Wednesday, November 08, 2006

A Cheer and a Nudge and a Push and a Shove...

I had lunch today with an old and dear friend. I've known this man for more than 20 years now; he is very special to me and an important part of my everyday life.

This friend, though very smart, was never highly motivated. He never did much that required a whole lot of overt effort on his part - he never nurtured a skill or pursued a passion - and this is something about his personality that has always bothered me, even when we were younger. His characteristic attitude was a shrug and an offhanded, noncommittal "eh," and I always wanted more from him because he's so capable of more.

As we sat together over lunch this afternoon, he admitted to me that he's thinking about going to college. Just like that. He looked up from his salad and said, "I'm thinking about going to school."

I managed to not leap up from the table and dance for joy, though that was my first reaction. I could see from his demeanor that this is something that he's not quite made up his mind to do, and I didn't want to scare him off of it - jumping up and down while squealing like a girl would likely not be the kind of encouragement he was looking for from me. What I DID do was to congratulate him on this kind of thinking and to offer up any - ANY - assistance that I can render to make the process easier and less intimidating for him.

He is concerned - and rightly, I think - with the fact that he'll likely find himself in classes with people much younger than himself. Having gone to college as an adult, I can totally relate to the feelings that go along with that: even as an undergrad, I had a good ten years on most of my classmates - while they were nattering on about which party to go to that night, I was thinking about how to juggle homework with housework with real work. It can be a very alienating thing to be the only grown-up, aside from the professor, in the classroom, but there can also be great advantages to that. You're not worried about which party to go to - all that petty, insignificant stuff doesn't get in the way of your studies. You're likely far more organized and diciplined and, as a result, have an easier time meeting deadlines and fulfilling commitments. You bring a wealth of experience to the classroom, and your professors are going to LOVE you for that - at least, most of mine did - and, not lastly, you've got friends who've gone through this whole college thing before and can help you through the tricky bits.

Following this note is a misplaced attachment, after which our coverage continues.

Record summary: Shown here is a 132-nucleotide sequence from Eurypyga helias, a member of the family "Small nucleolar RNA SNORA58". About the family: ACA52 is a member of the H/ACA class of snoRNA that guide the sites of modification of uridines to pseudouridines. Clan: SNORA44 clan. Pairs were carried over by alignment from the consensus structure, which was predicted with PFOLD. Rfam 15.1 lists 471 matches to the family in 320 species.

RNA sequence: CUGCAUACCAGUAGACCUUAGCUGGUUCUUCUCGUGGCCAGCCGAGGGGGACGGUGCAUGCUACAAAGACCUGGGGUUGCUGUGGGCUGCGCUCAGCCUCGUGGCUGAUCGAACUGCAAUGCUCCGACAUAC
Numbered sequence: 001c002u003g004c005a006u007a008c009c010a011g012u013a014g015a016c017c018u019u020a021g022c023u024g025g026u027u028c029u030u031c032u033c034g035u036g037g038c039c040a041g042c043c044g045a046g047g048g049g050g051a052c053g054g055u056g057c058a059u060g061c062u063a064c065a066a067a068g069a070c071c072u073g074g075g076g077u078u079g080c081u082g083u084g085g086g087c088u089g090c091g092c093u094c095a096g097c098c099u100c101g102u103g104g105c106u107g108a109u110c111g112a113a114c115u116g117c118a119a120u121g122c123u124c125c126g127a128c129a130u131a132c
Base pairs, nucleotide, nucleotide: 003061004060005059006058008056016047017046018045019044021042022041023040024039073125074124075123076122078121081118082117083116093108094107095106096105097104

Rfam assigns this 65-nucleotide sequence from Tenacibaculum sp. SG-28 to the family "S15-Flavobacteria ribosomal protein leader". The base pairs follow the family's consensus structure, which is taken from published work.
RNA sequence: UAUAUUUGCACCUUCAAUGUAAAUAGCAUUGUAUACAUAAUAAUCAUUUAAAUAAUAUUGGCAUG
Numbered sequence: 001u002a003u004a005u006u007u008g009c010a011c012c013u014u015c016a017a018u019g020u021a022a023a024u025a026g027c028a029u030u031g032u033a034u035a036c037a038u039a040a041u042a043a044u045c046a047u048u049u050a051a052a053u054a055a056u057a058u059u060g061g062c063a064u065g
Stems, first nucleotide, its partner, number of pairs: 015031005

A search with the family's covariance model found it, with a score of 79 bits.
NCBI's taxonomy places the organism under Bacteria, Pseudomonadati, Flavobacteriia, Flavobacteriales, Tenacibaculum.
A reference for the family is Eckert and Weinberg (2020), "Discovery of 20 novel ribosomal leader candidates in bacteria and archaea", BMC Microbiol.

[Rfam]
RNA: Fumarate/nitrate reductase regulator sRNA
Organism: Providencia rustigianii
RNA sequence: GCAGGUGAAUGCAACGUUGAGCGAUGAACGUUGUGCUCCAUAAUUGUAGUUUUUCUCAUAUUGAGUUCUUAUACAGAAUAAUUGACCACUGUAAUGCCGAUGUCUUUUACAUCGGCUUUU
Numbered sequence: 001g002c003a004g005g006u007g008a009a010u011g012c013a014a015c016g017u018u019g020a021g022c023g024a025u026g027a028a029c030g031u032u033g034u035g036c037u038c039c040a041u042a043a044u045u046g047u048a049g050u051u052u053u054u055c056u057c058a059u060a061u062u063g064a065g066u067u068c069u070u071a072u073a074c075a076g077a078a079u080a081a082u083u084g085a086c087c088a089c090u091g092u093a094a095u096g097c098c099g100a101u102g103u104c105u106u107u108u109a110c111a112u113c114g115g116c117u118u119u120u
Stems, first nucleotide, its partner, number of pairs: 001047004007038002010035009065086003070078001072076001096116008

I'm very, very excited for my friend, and I've offered to help him in any way that I can, from walking through the admissions process to proofreading papers to tutoring services. I'm hoping he takes me up on it...


Blogger Kizz said...

Enormous step. ENORMOUS. How cool? Any more info on like where or to study what in particular or to what end? You know besides all the fun of writing papers and getting that shiny diploma.

November 08, 2006 3:53 PM  
Blogger Becki said...

I think that is great! I've recently gone back to school and am in my second year. Even though it may take me 6 years to finish, I am dead set on teaching someday.

November 08, 2006 4:49 PM  
Blogger Mrs.Chili said...

Funny story about that, Kizz - he wants to study to be a mechanical engineer. What IS it with me and mechanically/mathematically inclined men?

November 08, 2006 5:00 PM  
Anonymous Derek said...

Yes, that blessed piece of paper.

Congrats to your friend. I'm trying to prepare myself for similar things when I decide to go into a program that will likely be filled with much younger people when I get there.

November 08, 2006 7:06 PM  
Blogger organic mama said...

When I went back to my school for my MEd in my mid thirties, I quickly got used to the fact that if I had been very precocious, I could have birthed many of the students around me. I loved being an older student and found my motivation and focus to be much better than it had been when I was younger, I also found that the profs really appreciated having grown-ups in their classes!

Congrats to your friend. I think he will love going back to school.

November 08, 2006 7:55 PM  
Anonymous Derek said...

Mrs. Chili--

First, you rock. Second, thanks for the advice. Hopefully, when/if I get to do this thing, I know I'll have to be patient. I watched a prof of mine do his Ph.D. stuff. "Pile Higher Deeper," he called it.

November 08, 2006 8:05 PM  
Blogger Teena said...

Congrats to your friend! What an exciting thing to do :)

I'm always taking courses. I love learning!

November 09, 2006 12:41 AM  

Post a Comment

<< Home